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White With Envy

(February 2005) posted on Mon Feb 07, 2005

Is white ink a business necessity, a niche market, or both?


By Peggy Middendorf

The topic of white ink is bandied about in just about
any conversation to do with wide-format printing these days.
Throughout the course of 2004, print providers heard OEMs and
suppliers, and more than a few publications, boast about white
ink developments on the way. But when these same print
providers arrived at trade shows throughout the year, they did
not see all that much white actually being printed, for one reason
or another.

All of which leads print providers to scratch their heads and
wonder, "What's up with white?" Does it exist or doesn't it? If so,
who really has it available now, and how soon can we get it? Why
has it been so hard to bring to market?

Why all the fuss over white ink in the first place? Primarily
because of what it can bring to the table. White can give colors an
added "pop" for packaging prototypes; it can add some bang to
backlits; and it helps expand media choices to include more clear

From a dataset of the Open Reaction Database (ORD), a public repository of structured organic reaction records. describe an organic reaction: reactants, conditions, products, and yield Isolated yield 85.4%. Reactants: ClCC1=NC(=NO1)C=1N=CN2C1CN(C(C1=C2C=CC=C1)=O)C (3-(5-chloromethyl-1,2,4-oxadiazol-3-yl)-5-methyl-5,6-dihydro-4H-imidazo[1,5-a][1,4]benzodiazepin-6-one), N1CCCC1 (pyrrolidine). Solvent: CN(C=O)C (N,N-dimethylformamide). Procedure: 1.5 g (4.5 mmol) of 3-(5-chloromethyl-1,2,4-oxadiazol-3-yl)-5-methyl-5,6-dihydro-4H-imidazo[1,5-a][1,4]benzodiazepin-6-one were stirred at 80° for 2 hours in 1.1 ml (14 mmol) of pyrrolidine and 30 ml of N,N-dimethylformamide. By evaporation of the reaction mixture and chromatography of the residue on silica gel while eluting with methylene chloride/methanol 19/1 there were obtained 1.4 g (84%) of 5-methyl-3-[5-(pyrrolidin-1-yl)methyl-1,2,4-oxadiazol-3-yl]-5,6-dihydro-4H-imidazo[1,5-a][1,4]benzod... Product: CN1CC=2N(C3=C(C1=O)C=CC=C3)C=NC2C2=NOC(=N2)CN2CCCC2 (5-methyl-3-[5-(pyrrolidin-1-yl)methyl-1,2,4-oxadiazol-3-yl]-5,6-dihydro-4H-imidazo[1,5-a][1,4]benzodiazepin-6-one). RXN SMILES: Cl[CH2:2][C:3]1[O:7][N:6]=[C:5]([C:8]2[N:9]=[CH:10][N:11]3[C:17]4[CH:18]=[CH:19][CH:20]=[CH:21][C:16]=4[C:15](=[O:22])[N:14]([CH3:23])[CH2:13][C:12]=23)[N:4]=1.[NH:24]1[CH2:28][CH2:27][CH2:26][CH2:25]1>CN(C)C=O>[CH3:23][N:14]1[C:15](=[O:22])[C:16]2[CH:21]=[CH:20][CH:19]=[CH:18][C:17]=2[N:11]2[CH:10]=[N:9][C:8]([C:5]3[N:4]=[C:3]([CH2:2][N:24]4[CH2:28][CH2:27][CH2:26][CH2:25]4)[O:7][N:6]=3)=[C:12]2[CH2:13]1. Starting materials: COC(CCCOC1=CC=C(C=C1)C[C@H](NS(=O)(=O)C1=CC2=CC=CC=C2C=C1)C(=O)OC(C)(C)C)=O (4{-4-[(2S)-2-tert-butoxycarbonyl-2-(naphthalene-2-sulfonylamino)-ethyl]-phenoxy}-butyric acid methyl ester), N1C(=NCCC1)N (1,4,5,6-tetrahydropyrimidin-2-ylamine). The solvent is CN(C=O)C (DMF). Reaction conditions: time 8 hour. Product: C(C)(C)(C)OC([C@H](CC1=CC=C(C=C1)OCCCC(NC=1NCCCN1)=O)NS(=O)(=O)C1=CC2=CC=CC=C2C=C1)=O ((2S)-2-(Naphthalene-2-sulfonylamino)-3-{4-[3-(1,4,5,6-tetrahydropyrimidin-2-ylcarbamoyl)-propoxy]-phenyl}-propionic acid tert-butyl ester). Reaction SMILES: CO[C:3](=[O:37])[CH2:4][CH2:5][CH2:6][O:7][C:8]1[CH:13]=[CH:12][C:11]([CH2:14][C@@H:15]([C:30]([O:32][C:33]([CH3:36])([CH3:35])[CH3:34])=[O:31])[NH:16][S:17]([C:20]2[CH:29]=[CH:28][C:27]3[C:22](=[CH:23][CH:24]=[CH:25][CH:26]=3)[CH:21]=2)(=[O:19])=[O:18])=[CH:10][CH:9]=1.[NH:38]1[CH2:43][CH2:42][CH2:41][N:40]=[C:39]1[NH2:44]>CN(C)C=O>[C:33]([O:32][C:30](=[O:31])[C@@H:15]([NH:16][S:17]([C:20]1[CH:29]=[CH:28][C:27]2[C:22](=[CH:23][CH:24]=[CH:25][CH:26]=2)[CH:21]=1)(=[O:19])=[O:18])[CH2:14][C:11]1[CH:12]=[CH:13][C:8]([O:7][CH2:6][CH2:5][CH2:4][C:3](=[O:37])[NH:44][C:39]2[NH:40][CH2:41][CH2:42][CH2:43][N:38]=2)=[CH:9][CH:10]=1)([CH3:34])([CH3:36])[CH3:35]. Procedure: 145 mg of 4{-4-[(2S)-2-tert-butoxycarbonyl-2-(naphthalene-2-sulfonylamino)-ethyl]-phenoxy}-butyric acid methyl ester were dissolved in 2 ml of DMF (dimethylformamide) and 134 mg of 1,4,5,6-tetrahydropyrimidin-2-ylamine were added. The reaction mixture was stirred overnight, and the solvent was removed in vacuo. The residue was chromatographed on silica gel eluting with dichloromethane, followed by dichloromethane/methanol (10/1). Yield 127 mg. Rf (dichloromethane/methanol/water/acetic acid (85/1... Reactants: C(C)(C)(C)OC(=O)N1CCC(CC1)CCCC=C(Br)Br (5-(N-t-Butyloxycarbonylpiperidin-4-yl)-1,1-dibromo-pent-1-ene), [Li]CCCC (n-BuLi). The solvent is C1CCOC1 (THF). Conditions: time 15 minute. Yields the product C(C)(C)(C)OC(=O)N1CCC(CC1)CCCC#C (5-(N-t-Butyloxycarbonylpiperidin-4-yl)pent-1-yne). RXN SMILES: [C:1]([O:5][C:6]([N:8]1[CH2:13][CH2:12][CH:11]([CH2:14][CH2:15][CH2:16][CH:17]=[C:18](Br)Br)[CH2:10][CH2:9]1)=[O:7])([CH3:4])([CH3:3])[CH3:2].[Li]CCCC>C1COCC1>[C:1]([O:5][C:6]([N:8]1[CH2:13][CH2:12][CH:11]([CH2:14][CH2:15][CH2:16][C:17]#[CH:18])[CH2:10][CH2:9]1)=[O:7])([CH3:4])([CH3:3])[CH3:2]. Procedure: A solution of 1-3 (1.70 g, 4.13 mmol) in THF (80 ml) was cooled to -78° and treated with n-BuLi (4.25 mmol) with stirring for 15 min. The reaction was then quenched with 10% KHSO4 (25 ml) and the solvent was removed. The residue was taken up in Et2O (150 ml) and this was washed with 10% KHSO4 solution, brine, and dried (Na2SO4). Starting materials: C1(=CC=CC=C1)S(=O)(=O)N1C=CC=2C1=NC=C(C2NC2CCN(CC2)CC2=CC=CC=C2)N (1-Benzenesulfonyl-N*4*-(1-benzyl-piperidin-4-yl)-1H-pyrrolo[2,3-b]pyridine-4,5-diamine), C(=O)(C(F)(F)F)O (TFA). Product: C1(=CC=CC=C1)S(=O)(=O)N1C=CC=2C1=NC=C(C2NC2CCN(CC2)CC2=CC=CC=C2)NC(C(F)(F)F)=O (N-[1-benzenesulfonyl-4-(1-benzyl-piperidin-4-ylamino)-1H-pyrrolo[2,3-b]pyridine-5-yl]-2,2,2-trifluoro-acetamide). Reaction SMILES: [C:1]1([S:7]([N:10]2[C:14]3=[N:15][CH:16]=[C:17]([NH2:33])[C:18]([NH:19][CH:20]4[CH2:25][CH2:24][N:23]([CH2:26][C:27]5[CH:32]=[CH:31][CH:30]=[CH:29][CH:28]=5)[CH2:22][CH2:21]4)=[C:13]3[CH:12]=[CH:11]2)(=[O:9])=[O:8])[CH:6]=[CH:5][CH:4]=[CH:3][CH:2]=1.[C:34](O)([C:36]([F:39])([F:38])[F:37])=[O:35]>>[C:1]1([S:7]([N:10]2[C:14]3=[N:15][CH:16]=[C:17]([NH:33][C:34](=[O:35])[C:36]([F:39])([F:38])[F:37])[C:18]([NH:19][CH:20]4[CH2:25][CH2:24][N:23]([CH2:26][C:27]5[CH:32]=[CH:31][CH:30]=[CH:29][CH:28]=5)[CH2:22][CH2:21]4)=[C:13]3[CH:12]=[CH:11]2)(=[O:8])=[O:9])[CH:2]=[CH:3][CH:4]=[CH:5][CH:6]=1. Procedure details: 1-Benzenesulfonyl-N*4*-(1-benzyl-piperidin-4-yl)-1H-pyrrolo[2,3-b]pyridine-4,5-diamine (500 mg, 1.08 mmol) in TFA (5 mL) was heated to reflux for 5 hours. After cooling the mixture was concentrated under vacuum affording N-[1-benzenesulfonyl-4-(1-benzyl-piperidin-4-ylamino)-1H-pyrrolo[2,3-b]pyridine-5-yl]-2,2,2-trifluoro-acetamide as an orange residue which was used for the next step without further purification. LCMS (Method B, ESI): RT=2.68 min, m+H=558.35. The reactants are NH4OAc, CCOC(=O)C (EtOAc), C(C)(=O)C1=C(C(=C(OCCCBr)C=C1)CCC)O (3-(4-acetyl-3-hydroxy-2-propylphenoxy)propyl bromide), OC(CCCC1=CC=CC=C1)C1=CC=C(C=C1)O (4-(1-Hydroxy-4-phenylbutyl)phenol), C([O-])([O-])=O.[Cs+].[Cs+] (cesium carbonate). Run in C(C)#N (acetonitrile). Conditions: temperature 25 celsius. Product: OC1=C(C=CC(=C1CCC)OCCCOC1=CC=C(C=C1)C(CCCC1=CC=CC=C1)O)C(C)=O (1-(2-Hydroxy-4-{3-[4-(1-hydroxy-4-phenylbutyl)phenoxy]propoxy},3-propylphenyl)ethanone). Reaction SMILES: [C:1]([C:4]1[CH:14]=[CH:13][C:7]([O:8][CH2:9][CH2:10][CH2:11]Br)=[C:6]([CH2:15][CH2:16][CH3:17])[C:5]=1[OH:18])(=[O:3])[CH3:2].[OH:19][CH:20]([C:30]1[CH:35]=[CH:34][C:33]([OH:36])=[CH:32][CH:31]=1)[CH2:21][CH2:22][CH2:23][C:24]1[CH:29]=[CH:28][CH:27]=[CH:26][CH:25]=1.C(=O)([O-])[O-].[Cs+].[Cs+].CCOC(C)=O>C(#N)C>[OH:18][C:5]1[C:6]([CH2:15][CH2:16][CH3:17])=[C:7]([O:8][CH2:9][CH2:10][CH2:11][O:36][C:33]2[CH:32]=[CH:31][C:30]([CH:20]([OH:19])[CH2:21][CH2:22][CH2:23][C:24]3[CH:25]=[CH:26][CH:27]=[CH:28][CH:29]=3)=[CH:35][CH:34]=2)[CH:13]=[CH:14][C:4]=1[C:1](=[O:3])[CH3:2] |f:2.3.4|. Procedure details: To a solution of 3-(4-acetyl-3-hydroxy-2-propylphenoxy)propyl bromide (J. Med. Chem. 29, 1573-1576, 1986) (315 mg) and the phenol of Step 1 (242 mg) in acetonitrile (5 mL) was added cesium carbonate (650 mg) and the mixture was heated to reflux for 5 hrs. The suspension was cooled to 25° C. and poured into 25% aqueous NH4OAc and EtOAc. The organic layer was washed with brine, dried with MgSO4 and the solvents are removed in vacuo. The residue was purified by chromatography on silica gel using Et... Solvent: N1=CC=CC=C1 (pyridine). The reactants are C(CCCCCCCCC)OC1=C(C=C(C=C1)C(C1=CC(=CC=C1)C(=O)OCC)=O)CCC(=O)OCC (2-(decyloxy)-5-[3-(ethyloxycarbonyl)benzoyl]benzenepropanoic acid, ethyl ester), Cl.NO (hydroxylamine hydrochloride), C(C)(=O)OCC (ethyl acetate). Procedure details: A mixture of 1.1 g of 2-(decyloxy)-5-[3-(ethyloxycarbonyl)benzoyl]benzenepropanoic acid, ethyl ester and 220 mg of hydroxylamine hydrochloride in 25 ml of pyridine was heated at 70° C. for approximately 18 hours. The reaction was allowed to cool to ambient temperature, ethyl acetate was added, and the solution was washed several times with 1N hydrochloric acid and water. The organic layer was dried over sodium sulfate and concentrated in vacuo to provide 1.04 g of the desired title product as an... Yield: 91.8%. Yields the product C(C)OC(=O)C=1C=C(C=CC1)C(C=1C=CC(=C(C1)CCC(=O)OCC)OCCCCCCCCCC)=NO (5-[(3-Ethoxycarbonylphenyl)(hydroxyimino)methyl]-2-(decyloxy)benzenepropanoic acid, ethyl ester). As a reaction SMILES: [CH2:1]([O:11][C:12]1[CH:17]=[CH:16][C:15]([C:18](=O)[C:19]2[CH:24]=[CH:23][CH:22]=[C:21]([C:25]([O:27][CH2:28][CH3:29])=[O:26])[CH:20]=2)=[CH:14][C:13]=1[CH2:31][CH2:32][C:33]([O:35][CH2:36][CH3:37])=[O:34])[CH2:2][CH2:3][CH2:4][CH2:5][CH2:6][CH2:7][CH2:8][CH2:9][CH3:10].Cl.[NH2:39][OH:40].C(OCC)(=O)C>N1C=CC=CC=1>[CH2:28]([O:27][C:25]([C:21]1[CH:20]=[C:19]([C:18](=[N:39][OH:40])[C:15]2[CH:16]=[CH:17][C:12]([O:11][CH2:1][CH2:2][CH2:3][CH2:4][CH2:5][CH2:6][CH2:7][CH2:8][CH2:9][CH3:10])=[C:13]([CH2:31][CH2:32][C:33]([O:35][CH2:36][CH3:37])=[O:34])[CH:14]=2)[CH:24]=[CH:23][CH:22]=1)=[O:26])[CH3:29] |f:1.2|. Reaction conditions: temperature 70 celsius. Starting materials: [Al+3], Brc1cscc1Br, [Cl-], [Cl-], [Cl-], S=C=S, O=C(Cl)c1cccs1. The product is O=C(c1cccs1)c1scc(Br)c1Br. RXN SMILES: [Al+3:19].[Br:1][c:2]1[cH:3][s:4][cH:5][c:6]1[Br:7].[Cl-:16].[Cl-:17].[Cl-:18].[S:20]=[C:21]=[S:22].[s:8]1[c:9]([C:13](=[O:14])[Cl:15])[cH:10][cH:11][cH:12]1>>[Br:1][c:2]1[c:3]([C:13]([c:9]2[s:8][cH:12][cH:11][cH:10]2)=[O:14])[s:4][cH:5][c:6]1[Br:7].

and dark substrates, as well as less-typical substrates such as
wood and metal. Further, and importantly, it allows digital printers
to compete with traditional screen printers, who have had
the capability of printing with white for some time now via
screen-printing technologies.

As of this writing, only a handful of wide-format printer manufacturers
seem to be currently offering white ink as a viable
option"?Azero, Durst, Eastech, and Mimaki. Of those, Durst
reports that they have more than 30 installed systems; in addition,
Aellora and Mutoh offer narrow-format white-ink inkjet
printers. Other printer manufacturers report that white ink is on
the drawing board or in some developmental planning stage.
We've charted those printer OEMs that have indicated they currently
have white-ink offerings or have something white in the
works on the next page.

Bringing it to market

Before delving into what applications might lend themselves to
white ink, and how additional profits can be made using it, you
may want first to understand why it has been so hard to bring
white ink to market. White ink carries with it a number of challenges
that printer OEMs and printhead manufacturers have had
to overcome, including: the ink's chemical structure; opaqueness,
workflow, and printer speed; and cost. Let's take a look at
each of these.


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